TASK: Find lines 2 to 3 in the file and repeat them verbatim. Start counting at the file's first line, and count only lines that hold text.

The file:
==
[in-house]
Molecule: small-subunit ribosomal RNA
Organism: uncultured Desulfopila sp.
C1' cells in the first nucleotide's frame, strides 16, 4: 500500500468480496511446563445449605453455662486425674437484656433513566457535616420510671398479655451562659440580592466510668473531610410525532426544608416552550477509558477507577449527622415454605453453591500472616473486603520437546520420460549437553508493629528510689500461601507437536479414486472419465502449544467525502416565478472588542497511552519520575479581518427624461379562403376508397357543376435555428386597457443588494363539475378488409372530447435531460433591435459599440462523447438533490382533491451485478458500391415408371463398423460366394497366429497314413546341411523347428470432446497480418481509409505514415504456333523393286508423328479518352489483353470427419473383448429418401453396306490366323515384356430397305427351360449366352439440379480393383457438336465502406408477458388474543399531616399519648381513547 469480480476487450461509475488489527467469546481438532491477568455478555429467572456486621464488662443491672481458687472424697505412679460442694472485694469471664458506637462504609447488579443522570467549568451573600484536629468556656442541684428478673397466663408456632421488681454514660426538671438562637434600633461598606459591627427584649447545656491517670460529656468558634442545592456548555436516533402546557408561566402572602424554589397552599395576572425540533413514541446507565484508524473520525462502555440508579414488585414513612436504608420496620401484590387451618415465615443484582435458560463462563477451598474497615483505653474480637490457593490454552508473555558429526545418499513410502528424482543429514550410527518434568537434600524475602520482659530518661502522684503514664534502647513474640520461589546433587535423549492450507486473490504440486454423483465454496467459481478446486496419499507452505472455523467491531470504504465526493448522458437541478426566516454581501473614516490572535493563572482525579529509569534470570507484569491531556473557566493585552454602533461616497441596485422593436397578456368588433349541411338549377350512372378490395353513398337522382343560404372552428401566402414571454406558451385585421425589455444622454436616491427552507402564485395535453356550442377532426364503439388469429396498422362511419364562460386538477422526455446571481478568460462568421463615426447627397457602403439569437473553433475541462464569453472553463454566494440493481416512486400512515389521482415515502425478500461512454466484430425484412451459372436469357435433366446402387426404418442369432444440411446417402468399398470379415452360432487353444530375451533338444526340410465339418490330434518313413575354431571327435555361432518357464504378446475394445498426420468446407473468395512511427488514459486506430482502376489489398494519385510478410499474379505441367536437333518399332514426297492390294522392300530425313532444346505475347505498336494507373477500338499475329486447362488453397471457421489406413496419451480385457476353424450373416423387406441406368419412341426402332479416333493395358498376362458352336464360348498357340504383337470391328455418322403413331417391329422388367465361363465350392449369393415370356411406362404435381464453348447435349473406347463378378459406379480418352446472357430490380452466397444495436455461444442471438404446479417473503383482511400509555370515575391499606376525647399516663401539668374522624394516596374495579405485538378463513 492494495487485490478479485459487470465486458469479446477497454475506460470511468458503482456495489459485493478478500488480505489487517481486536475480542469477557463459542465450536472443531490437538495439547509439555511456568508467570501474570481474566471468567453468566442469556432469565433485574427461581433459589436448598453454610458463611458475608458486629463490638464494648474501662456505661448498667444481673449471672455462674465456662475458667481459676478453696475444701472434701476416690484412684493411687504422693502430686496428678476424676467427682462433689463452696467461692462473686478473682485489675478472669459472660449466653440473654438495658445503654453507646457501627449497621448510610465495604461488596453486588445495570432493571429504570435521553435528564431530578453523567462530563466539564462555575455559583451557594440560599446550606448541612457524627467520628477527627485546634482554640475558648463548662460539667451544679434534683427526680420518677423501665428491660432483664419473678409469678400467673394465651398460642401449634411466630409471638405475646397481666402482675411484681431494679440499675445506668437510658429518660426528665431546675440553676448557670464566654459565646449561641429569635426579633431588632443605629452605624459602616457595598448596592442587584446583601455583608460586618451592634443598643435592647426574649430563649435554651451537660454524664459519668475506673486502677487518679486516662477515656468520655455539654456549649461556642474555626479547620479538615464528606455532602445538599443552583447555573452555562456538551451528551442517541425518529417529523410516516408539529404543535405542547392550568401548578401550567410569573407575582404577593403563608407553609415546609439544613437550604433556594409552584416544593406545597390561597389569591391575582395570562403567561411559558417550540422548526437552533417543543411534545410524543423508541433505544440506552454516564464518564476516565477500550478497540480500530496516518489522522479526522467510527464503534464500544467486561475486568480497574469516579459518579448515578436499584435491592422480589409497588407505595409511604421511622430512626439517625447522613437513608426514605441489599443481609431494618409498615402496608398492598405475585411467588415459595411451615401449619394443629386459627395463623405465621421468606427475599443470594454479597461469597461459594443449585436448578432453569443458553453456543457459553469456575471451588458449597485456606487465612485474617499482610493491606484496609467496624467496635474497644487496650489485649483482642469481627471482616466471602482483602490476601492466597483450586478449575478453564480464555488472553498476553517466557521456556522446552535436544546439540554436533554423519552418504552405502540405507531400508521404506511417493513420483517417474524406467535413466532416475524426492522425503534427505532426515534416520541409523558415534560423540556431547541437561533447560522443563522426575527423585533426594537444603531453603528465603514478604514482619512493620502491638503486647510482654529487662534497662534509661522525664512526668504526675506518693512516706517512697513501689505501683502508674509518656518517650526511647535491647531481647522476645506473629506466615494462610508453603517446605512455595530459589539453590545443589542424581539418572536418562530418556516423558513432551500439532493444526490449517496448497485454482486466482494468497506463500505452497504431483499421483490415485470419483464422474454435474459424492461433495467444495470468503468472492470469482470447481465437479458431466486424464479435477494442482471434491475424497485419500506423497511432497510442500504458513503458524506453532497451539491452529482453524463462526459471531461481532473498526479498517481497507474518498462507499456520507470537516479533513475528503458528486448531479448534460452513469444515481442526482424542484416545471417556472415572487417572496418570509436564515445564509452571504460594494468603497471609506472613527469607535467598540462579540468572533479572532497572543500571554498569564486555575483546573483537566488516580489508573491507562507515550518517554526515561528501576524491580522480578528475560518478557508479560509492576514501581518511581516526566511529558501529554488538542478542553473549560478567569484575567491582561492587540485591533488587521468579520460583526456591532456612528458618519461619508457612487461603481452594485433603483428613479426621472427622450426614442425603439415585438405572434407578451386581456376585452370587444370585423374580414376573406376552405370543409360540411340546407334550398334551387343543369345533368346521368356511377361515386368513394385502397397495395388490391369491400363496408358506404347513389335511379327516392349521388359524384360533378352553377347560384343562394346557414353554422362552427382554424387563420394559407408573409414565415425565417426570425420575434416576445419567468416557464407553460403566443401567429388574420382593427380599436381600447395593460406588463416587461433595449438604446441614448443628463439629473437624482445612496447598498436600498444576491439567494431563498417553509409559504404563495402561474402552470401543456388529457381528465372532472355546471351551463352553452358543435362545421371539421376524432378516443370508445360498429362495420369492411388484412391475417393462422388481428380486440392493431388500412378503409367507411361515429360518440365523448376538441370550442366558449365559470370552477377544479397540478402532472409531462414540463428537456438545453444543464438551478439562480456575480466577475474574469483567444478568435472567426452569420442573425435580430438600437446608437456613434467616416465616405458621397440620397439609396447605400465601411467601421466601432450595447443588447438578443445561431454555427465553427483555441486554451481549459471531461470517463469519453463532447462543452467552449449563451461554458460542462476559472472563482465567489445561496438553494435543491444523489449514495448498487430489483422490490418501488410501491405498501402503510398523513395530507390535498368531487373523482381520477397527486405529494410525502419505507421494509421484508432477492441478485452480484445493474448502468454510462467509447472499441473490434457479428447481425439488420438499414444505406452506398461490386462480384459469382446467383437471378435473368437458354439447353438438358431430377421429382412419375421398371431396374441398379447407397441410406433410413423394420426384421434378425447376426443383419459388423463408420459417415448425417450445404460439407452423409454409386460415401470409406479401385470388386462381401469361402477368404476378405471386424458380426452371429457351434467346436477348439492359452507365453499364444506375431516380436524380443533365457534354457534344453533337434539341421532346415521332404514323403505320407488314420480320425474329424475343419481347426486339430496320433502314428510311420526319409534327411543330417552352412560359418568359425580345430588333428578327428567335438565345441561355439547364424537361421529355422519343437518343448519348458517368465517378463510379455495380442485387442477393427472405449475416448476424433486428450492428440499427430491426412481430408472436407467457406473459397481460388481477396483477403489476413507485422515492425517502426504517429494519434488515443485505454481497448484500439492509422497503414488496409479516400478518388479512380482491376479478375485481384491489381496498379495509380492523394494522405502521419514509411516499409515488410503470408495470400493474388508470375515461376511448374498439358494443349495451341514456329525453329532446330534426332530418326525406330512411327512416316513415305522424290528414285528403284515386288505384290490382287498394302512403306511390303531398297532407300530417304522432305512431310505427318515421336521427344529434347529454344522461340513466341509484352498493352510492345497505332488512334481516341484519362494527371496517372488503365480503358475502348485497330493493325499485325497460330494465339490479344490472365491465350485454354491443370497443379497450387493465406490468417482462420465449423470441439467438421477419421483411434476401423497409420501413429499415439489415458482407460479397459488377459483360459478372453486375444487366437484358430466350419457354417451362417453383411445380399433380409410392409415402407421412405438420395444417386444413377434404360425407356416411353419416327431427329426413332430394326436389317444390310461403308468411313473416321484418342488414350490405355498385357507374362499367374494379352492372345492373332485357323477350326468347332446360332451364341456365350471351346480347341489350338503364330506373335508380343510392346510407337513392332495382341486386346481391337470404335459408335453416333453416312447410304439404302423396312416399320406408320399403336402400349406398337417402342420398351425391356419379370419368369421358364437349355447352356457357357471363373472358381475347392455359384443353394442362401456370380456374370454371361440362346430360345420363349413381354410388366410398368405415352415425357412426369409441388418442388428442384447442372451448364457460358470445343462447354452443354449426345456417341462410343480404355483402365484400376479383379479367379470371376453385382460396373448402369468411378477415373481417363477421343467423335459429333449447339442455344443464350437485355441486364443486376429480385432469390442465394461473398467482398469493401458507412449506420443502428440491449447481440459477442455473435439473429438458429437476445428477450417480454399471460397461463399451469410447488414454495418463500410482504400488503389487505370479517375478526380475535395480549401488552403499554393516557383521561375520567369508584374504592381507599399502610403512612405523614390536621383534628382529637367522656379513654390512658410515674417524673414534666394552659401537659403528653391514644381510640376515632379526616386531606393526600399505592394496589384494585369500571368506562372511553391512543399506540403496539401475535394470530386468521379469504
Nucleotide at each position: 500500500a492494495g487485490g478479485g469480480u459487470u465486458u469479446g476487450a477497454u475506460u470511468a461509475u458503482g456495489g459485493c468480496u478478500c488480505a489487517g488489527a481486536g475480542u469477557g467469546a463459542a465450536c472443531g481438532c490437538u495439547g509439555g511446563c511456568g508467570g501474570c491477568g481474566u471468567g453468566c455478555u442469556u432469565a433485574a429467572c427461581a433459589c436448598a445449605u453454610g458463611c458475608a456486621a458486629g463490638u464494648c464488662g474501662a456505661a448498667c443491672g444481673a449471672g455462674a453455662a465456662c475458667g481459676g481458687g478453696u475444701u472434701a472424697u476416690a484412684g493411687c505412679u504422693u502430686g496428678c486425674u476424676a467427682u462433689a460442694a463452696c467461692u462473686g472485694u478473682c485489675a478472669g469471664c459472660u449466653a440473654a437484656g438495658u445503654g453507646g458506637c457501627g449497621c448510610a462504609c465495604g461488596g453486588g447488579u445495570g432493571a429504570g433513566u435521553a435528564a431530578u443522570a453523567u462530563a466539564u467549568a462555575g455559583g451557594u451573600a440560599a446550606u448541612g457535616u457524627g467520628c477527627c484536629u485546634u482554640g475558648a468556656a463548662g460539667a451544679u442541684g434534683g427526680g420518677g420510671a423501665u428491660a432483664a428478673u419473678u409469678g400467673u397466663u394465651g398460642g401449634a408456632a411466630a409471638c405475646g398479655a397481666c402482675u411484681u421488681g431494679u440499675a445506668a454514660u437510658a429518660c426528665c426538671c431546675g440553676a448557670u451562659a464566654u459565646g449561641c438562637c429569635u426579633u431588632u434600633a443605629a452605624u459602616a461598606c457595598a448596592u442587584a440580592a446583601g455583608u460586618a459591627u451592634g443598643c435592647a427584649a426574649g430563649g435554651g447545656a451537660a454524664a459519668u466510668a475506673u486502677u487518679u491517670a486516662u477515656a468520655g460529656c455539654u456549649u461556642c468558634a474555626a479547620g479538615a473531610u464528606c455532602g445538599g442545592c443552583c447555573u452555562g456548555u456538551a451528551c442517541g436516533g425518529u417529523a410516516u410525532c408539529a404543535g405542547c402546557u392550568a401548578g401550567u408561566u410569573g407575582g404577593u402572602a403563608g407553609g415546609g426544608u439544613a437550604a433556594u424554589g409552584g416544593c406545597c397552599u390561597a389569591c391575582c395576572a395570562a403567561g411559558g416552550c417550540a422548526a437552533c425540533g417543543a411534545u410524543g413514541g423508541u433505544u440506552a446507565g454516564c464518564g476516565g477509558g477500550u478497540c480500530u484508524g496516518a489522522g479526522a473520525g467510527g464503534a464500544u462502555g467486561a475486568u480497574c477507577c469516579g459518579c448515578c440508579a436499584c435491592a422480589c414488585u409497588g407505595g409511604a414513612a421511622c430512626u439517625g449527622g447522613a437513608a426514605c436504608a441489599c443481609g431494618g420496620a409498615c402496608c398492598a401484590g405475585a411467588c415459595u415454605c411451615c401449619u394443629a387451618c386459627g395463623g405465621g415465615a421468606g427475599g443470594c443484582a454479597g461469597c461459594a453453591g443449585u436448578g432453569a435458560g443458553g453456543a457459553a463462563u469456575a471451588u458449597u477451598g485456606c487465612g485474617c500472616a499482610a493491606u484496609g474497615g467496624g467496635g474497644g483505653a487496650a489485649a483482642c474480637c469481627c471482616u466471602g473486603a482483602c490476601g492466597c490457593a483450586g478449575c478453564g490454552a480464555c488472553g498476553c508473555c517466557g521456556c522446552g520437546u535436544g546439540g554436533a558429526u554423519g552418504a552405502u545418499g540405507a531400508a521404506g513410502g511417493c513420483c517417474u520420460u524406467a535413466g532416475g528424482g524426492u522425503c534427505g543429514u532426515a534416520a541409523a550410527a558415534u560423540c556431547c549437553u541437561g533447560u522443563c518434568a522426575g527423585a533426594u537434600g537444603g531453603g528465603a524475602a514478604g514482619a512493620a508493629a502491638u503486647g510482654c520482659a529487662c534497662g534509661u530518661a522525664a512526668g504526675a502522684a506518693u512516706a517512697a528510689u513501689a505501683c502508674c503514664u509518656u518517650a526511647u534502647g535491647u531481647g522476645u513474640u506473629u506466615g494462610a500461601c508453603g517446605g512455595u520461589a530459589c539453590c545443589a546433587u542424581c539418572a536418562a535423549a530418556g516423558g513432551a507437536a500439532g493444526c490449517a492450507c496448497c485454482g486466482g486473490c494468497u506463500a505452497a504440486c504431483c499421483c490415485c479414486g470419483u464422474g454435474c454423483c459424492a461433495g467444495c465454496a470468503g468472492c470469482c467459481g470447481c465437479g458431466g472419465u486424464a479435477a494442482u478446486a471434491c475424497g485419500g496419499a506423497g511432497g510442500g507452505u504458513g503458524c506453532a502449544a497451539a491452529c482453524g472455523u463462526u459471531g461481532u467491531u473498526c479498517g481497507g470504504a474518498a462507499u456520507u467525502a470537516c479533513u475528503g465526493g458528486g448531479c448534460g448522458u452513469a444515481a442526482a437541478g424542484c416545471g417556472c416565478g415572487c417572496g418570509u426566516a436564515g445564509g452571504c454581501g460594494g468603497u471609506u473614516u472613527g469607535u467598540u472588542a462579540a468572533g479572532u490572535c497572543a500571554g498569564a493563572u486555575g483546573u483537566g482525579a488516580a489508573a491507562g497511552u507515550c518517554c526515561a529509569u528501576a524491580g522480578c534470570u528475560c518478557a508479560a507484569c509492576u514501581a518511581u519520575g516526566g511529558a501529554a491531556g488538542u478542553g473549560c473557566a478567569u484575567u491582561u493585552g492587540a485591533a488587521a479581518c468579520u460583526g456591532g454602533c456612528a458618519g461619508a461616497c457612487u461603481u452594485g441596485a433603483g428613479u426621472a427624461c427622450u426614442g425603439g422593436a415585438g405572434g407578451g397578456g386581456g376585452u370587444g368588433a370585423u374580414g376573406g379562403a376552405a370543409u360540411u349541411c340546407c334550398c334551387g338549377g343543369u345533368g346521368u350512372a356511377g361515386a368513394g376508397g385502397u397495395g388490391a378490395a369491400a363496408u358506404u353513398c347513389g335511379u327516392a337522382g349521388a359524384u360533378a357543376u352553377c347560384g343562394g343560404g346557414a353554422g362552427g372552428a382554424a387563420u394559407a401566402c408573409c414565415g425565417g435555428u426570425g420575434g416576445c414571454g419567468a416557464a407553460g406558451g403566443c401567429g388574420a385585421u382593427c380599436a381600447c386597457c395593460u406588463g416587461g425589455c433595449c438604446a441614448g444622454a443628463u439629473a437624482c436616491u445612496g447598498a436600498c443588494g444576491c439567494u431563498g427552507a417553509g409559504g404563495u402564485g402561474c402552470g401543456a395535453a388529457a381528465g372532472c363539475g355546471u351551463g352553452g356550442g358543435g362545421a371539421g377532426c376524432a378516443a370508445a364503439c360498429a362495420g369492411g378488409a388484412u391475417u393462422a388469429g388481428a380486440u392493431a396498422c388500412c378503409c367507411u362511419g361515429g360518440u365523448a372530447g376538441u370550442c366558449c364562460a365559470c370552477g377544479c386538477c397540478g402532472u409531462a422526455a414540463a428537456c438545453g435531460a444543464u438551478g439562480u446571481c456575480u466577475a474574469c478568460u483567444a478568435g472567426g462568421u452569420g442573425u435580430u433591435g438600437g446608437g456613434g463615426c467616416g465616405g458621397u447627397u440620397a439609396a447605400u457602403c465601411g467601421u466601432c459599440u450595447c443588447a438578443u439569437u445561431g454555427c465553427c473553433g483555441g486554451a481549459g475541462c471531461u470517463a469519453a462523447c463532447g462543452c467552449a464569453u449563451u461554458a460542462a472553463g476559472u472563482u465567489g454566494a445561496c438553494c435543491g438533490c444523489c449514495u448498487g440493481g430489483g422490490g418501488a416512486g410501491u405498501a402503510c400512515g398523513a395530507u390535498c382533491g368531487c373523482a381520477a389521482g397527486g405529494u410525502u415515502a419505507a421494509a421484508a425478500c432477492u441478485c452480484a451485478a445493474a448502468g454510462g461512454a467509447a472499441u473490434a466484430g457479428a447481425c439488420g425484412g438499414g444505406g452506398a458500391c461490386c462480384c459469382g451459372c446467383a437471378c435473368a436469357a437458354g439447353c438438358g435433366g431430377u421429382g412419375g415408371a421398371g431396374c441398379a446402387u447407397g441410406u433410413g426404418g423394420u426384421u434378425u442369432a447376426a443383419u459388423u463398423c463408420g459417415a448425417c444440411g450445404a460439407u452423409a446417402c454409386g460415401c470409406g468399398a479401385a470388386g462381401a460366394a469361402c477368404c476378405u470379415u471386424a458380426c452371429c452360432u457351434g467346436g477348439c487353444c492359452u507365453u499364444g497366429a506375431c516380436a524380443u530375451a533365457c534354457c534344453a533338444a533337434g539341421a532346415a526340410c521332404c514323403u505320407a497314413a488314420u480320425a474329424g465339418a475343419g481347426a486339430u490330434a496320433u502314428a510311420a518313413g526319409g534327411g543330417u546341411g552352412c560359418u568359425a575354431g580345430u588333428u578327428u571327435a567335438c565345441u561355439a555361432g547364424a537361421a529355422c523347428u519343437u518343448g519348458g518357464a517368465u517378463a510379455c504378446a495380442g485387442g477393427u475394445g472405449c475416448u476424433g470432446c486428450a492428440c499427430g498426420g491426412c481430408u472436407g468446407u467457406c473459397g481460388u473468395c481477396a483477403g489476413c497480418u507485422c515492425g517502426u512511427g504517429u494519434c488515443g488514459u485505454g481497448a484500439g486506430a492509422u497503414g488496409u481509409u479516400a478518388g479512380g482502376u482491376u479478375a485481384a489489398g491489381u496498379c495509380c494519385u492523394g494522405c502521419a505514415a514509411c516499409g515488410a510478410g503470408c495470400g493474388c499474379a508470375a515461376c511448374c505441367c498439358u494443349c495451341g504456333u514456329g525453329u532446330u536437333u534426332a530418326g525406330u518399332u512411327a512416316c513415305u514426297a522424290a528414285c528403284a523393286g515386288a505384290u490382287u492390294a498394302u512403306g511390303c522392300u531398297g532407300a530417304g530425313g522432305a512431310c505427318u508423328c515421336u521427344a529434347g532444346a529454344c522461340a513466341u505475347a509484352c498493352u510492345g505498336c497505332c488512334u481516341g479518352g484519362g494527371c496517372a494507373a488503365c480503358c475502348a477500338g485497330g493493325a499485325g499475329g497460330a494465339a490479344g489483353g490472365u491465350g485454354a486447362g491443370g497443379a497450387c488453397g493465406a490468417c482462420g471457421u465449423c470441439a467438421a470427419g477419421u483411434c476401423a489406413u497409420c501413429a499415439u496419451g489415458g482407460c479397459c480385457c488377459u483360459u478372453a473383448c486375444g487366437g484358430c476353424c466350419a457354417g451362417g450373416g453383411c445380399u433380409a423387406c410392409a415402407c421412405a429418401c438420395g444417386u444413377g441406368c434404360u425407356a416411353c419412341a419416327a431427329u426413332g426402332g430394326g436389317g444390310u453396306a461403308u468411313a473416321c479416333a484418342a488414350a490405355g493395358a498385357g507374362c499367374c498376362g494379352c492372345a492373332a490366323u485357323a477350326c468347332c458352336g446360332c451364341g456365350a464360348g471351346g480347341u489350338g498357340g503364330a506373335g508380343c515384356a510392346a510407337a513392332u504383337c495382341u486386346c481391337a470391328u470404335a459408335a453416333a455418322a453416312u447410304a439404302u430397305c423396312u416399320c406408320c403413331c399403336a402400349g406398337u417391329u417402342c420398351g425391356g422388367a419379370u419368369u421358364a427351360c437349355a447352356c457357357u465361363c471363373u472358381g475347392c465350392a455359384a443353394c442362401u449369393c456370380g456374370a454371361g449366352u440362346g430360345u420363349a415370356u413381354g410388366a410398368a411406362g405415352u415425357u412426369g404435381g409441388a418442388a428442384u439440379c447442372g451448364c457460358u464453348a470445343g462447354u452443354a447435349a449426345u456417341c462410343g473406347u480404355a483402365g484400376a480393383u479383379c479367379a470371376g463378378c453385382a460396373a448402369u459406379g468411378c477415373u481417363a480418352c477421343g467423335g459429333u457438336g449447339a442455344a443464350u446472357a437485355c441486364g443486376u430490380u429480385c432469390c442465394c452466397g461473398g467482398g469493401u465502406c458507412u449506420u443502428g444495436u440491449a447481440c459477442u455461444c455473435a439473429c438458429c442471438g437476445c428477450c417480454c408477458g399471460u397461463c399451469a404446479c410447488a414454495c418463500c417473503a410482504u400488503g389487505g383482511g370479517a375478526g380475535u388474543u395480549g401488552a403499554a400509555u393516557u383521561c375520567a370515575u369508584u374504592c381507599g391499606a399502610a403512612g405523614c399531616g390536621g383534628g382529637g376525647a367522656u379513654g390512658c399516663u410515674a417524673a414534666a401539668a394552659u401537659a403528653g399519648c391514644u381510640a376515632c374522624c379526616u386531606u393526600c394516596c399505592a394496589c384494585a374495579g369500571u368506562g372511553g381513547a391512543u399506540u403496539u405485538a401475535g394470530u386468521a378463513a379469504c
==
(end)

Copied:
Molecule: small-subunit ribosomal RNA
Organism: uncultured Desulfopila sp.